with kindness. It was roses, roses all the way.
Now suddenly he has the audacity to co-launch APMA!”
A young begum, ten years younger than her hubby,
then chose to speak. With a tear in her eye, she
applauded the marriage institution thus: “I
am no feminine iconclast but I do agree that marriage
is a man-made hell on earth where all married women
are damned to suffer.” The petite lady quoted
from a women’s journal to portray her anguish.
“My hubby unfortunately happens to be one
of those cases which are beyond help, medically
or magically. His disposition never improves though
I have tried everything from distemper shots to
She was pretty, pretty as Tahira Syed and every
heart in the gathering appeared to share her grief.
Her marriage had begun with a real coup de foudre
but was now sadly perched on the rocks. Despite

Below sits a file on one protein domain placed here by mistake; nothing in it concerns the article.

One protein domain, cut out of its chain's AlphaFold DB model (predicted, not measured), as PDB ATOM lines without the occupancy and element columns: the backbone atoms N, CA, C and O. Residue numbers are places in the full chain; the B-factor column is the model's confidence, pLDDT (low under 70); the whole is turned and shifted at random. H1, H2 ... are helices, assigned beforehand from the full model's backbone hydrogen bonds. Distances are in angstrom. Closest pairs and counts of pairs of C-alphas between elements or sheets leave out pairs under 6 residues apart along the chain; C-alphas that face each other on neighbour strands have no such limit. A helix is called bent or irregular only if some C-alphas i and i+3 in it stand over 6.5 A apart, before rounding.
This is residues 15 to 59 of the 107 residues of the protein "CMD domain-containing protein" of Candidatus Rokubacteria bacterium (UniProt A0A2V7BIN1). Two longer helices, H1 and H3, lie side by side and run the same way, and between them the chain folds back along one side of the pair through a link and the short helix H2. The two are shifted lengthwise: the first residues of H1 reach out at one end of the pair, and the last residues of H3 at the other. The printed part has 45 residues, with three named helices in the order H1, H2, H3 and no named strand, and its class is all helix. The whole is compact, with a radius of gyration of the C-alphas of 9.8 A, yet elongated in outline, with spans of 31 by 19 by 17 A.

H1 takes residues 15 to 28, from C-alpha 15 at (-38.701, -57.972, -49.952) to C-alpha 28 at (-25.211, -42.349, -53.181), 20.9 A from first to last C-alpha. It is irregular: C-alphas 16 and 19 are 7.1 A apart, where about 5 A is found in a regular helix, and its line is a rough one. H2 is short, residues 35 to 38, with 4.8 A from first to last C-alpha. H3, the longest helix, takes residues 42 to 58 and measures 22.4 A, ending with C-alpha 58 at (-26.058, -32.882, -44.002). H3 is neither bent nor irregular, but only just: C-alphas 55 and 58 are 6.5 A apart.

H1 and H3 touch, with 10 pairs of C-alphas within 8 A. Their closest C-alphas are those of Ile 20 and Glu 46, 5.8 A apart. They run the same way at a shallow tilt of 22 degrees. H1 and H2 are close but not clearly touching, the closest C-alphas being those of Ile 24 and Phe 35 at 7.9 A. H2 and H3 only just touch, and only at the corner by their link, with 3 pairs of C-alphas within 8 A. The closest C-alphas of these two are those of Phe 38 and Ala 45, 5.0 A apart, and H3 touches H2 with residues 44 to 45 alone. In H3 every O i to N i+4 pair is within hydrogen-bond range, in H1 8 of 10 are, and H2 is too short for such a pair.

her husband’s joggared, jeaned, and hair-dyed
outfit, the fatherly image persisted. And so did
the mental blocks. The nonchalance was mutual.
The beauty in distress was succeeded by a nouveau
riche begum who prided on transforming a ‘nobody’
into a ‘somebody.’ Regretfully, her
husband remained a great disappointment and passed
his time in ignoble sloth. Every morning, he would
lounge around unshaved after a leisurely breakfast
or listlessly tinker with the car. He faithfully
avoided the ‘right’ circles and little
realized how parties lubricate business. To her
repeated supplications, he had one stolid reply:
“If thou must love me, let it be for naught.